In the battle to close Santa Monica Airport, the federal government on Friday requested that the city's lawsuit to gain control of the historic facility be dismissed.
Santa Monica officials sued in October, challenging the constitutionality of a 1948 agreement that transferred ownership of the property and its 5,000-foot runway from the federal government back to the city after World War II on the condition it remain an airport.
Filed in U.S. District Court in downtown Los Angeles, the city is seeking a declaration that it has clear title to the 227 acres that contain the oldest continuously operating airport in the county. Supporters of closing the facility hope a favorable decision will clear the way for a new park.
Government attorneys, however, argue that the lawsuit should be dismissed because the city filed it too late. They contend that federal law related to title disputes required Santa Monica to sue within 12 years of learning about the federal government's interest in the airport.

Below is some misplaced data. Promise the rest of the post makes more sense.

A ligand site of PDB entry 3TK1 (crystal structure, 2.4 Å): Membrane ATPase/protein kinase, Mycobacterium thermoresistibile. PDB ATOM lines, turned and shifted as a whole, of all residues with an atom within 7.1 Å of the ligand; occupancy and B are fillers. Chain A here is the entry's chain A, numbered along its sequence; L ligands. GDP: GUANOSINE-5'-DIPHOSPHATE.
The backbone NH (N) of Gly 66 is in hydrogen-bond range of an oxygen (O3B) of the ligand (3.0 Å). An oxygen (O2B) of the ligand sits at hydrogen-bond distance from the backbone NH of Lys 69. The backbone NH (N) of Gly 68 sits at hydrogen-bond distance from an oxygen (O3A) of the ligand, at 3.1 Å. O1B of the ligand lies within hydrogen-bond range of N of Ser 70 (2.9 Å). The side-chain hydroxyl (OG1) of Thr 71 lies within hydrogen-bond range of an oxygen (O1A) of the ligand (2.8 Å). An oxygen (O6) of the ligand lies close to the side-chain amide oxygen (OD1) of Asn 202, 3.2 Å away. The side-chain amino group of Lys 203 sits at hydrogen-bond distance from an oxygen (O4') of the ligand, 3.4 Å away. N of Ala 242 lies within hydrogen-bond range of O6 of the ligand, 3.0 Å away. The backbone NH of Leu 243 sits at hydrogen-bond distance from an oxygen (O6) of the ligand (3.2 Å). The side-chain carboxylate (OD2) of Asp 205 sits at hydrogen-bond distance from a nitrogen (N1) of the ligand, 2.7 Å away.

According to the motion, the 1948 transfer agreement, which was signed by city officials, documents that interest -- something that was demonstrated three more times in 1952, 1956 and 1984 when the government released three airport parcels from required aviation uses.
“Consequently, this case is jurisdictionally deficient because it was brought too late,” wrote attorneys for the
They further assert that the 1944 Surplus Property Act, which was used to return the airport to the city, is constitutional. Passed by
The motion notes that in 1962 and 1975, the Santa Monica city attorney and the California attorney general respectively reviewed the legality of the transfer agreement and concluded that the city could not close the airport unless the federal government approved.
The lawsuit, like the city's constant attempts to close the facility or restrict its operations, has attracted the attention of the local aviation community and national organizations such as the Aircraft Owners and Pilots Assn. and the National Business Aviation Assn.
If the court overturns the 1948 transfer documents, it might open the door to efforts to close or re-purpose other airports around the country that were returned to local governments after World War II. According to the pilots association, there are at least 203 such airfields.
Over the years, attempts by Santa Monica to shut down the airport and curtail jet operations have not been successful in court. In the latest effort to ban jets with fast landing speeds, a federal appeals court ruled against the city in 2011, concluding that the prohibition illegally discriminated against aircraft types.